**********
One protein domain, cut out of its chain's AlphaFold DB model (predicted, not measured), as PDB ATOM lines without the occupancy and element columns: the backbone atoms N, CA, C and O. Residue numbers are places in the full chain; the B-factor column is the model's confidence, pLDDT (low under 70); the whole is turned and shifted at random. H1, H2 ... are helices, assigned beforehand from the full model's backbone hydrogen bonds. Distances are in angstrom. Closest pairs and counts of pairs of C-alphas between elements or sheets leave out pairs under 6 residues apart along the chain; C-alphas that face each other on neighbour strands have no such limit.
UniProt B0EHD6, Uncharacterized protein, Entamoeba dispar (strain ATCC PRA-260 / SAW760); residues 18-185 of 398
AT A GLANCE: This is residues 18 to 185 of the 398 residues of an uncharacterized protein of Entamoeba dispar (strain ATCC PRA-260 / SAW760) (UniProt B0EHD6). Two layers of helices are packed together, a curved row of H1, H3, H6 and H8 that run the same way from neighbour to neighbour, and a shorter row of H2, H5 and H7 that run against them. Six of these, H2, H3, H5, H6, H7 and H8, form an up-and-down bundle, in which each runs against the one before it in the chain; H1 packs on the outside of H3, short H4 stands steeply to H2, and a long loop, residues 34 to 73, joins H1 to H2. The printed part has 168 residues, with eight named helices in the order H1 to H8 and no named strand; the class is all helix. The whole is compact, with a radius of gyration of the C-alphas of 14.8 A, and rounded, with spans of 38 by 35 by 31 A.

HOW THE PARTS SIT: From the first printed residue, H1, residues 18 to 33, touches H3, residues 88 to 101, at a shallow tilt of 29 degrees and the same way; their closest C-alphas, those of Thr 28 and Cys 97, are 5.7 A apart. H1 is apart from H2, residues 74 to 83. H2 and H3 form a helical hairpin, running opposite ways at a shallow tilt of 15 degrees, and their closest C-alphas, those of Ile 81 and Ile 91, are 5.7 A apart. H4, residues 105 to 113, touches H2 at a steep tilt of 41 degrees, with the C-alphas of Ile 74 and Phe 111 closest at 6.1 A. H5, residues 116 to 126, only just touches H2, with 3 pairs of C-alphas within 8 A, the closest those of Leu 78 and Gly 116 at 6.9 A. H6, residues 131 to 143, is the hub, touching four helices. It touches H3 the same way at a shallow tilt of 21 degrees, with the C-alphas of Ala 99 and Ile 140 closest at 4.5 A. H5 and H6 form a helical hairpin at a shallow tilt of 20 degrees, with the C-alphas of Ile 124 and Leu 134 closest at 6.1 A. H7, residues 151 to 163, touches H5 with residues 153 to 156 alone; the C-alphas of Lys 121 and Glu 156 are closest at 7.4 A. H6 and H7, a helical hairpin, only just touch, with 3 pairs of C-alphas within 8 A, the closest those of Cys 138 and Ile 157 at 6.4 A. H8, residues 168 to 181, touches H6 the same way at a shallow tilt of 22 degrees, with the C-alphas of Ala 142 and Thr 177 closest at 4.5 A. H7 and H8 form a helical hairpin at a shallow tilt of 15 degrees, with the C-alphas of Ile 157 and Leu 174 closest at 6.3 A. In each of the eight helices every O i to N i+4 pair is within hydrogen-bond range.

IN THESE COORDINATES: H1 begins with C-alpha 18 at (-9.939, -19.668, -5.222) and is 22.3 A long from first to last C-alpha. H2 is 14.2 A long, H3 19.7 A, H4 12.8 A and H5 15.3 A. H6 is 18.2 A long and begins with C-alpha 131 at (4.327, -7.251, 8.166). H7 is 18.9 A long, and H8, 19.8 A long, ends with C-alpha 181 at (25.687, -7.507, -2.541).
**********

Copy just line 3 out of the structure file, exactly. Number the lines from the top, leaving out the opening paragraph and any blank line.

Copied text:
HOW THE PARTS SIT: From the first printed residue, H1, residues 18 to 33, touches H3, residues 88 to 101, at a shallow tilt of 29 degrees and the same way; their closest C-alphas, those of Thr 28 and Cys 97, are 5.7 A apart. H1 is apart from H2, residues 74 to 83. H2 and H3 form a helical hairpin, running opposite ways at a shallow tilt of 15 degrees, and their closest C-alphas, those of Ile 81 and Ile 91, are 5.7 A apart. H4, residues 105 to 113, touches H2 at a steep tilt of 41 degrees, with the C-alphas of Ile 74 and Phe 111 closest at 6.1 A. H5, residues 116 to 126, only just touches H2, with 3 pairs of C-alphas within 8 A, the closest those of Leu 78 and Gly 116 at 6.9 A. H6, residues 131 to 143, is the hub, touching four helices. It touches H3 the same way at a shallow tilt of 21 degrees, with the C-alphas of Ala 99 and Ile 140 closest at 4.5 A. H5 and H6 form a helical hairpin at a shallow tilt of 20 degrees, with the C-alphas of Ile 124 and Leu 134 closest at 6.1 A. H7, residues 151 to 163, touches H5 with residues 153 to 156 alone; the C-alphas of Lys 121 and Glu 156 are closest at 7.4 A. H6 and H7, a helical hairpin, only just touch, with 3 pairs of C-alphas within 8 A, the closest those of Cys 138 and Ile 157 at 6.4 A. H8, residues 168 to 181, touches H6 the same way at a shallow tilt of 22 degrees, with the C-alphas of Ala 142 and Thr 177 closest at 4.5 A. H7 and H8 form a helical hairpin at a shallow tilt of 15 degrees, with the C-alphas of Ile 157 and Leu 174 closest at 6.3 A. In each of the eight helices every O i to N i+4 pair is within hydrogen-bond range.